The outlook for the European sugar sector is not good at the moment, according to the director-general of the European Association of Sugar Manufacturers (CEFS). “It is really a difficult period of time with a lot of uncertainties,” Marie-Christine Ribera told EUobserver in an interview. The Brussels-based lobby group’s main concern – and that of the entire sector – is the historically-low market price for sugar. “It’s going down and down and down,” said Ribera.
According to the most recent figures from the European Commission, the average EU price for white sugar was €346 per tonne in July. This is a decrease of 30.9 percent compared with 12 months earlier, when the average EU price was €501 per tonne. Since December 2017, the average price is below the EU’s reference price of €404 per tonne – although this reference is used merely as a guide and no longer has “any practical significance”, according to Josh Gartland, who is CEFS’ trade, economic & social affairs adviser.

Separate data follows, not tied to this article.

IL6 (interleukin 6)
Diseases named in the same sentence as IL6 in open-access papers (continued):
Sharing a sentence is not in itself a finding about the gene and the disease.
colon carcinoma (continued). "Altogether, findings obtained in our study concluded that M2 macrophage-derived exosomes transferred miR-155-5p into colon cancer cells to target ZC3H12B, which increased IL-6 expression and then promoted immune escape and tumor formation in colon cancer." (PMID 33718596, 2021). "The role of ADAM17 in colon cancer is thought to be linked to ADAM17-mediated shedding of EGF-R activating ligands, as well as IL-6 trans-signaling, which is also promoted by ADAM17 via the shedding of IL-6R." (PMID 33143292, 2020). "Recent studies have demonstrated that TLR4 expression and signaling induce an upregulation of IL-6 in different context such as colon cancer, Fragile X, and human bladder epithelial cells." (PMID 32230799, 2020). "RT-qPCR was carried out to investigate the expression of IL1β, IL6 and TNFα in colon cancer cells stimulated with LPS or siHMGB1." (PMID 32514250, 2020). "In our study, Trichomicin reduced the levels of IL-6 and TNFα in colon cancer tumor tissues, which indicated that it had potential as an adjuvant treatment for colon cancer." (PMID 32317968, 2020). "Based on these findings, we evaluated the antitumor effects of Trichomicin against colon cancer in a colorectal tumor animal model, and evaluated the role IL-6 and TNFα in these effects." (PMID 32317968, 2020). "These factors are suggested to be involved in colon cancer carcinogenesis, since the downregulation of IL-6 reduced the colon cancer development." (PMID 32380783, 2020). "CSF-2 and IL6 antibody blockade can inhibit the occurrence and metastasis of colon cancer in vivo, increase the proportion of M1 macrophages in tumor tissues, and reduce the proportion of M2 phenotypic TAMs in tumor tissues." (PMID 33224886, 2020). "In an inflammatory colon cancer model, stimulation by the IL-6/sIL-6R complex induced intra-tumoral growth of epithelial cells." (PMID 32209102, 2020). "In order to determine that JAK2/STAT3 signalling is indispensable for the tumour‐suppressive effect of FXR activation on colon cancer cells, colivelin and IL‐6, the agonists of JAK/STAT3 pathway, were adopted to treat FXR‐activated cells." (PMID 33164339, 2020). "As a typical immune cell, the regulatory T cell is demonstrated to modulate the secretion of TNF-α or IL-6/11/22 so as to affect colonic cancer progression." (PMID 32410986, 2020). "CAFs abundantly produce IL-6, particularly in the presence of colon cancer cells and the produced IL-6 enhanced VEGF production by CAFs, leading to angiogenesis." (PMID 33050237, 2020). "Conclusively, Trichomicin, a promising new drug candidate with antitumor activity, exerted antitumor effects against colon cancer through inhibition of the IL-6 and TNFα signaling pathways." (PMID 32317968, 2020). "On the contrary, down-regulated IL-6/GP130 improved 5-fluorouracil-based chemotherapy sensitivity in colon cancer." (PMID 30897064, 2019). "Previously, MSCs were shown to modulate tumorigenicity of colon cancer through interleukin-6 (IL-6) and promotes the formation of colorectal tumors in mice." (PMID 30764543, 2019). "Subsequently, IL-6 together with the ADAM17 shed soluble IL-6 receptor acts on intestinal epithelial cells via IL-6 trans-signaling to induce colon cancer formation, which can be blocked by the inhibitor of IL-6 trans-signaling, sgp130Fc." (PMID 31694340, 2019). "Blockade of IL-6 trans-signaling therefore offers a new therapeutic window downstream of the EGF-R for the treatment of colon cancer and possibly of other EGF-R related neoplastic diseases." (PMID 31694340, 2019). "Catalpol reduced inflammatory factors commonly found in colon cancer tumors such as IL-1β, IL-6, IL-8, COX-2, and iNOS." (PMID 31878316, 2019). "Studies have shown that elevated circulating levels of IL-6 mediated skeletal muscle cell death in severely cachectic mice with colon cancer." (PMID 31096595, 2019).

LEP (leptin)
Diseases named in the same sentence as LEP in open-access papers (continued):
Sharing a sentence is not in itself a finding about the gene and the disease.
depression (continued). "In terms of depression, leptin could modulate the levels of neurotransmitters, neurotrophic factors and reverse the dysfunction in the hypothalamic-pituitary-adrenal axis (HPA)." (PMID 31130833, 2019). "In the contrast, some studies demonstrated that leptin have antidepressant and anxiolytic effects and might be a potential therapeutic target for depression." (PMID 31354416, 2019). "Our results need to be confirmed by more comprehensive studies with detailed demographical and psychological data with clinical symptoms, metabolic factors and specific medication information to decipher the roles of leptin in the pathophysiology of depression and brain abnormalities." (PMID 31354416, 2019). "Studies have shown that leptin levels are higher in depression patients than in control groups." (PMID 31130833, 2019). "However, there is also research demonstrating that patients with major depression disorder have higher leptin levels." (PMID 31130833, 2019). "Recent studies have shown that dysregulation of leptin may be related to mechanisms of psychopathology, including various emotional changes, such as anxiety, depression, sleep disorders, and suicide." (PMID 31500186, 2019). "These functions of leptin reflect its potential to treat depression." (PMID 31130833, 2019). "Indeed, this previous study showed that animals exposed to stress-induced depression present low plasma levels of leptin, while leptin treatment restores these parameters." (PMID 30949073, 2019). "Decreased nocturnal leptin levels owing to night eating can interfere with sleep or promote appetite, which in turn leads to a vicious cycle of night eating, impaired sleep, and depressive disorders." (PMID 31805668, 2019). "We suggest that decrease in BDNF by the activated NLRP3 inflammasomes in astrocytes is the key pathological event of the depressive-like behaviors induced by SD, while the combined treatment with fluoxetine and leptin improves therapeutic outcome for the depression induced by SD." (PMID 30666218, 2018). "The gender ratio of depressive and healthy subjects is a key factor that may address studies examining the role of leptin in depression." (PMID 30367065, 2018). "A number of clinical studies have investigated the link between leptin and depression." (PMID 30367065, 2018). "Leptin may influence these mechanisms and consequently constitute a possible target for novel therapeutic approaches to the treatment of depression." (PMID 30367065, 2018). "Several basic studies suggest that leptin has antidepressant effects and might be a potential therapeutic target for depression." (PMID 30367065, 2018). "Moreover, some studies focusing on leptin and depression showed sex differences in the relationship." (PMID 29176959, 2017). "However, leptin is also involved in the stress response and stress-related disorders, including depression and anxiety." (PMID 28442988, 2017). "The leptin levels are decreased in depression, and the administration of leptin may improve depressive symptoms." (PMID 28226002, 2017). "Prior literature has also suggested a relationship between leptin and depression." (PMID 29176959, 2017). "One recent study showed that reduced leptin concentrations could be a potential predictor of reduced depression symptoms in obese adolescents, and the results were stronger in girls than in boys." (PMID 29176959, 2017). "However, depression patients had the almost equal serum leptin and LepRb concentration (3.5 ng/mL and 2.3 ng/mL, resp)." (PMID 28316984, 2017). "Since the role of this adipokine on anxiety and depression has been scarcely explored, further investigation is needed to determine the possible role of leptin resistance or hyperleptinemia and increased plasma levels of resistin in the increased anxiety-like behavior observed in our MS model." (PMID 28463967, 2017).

“The price drop results partly from global oversupply, but also from the abolition of EU production limits,” the European Commission said in its short-term outlook for EU agricultural markets , published last summer. Monday 1 October marks one year since the EU abolished sugar quotas, which had been a feature of the bloc’s common agricultural policy since 1968.
“I am confident that, since the end date for sugar quotas was decided, the industry has positioned itself well to benefit from the opportunities which the end of sugar quotas presents,” EU agriculture commissioner Phil Hogan said last year . But one year on, the head of the sugar producers’ group CEFS is less positive. “At the moment, we don